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Read related articles in: Everybody's a Critic, Ministry of Controversy
Posted by on May 7, 2013 at 4:08 pm   This post has 46 responses.

Bedding Your Plants

Guest Rant by Geoff Lewis I would like to speak to the curious sport of bedding plants. Bedding plants – you know, big pansies, dwarf marigolds and their ilk. One’s vision is of an orgiastic colour melee: Vast flocks of the vegetative equivalent of Pekinese and/or Schitzu-Poodle crosses (schit-poos)...

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Read related articles in: Designs, Tricks, and Schemes, Guest Rants, It's the Plants, Darling
Posted by on April 30, 2013 at 10:09 am   This post has 11 responses.

The Run for the Roses is Really About Mint

Thousands of red tulips have been planted in the Churchill Downs paddock and winner’s circle for this year’s Kentucky Derby. They were shipped from Holland months ago.  Nearly 500 red roses will arrive from South America a few days before the race (the first Saturday in May) and be...

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Posted by on April 26, 2013 at 8:02 am   This post has 5 responses.

Wild Bee, I think I love you…*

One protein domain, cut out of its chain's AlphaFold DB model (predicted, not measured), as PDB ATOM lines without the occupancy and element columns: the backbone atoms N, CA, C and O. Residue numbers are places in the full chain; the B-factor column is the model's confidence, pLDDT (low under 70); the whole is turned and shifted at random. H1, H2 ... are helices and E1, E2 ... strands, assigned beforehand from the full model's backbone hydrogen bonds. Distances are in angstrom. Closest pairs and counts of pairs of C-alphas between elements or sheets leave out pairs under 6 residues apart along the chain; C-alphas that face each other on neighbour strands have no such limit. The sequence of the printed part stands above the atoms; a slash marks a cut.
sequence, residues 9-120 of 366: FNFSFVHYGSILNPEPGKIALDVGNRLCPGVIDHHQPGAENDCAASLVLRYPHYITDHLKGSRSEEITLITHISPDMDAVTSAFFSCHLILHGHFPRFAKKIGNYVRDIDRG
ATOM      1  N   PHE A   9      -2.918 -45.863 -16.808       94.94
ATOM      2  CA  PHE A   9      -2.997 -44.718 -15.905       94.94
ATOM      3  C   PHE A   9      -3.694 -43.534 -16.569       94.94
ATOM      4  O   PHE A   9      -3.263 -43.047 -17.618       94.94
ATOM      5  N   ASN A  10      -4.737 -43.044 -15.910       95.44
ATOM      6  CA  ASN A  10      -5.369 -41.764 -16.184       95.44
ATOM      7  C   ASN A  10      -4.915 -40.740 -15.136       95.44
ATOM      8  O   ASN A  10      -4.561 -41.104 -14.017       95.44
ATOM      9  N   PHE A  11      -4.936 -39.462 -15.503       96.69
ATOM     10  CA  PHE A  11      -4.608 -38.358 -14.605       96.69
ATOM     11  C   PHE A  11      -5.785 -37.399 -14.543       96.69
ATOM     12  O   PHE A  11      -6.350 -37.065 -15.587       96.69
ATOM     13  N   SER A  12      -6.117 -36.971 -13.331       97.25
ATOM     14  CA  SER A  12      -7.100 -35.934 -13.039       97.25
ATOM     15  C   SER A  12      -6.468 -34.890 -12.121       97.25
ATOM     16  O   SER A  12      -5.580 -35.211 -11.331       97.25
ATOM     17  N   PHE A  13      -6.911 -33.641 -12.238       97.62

Guest Rant by Will Raap   Honey bees and wild pollinators need your help and need it now. Gardeners know that good pollination makes for better crops of tomatoes, cucumbers, apples and raspberries. And that’s especially true for certain commercial crops like almonds, which need to have 1 million honey...

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Read related articles in: Gardening on the Planet, Guest Rants
Posted by on April 25, 2013 at 7:26 am   This post has 5 responses.

Capture the lightning

On a recent afternoon, after a day and a half of strenuous garden work, Professor Roush quit working and took a number of photos to convince himself, and all of you, that spring was beginning in Kansas.  I was sidetracked, however, by the quick appearance of a small storm...

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Read related articles in: Guest Rants, Taking Your Gardening Dollar
Posted by on April 12, 2013 at 9:03 am   This post has 6 responses.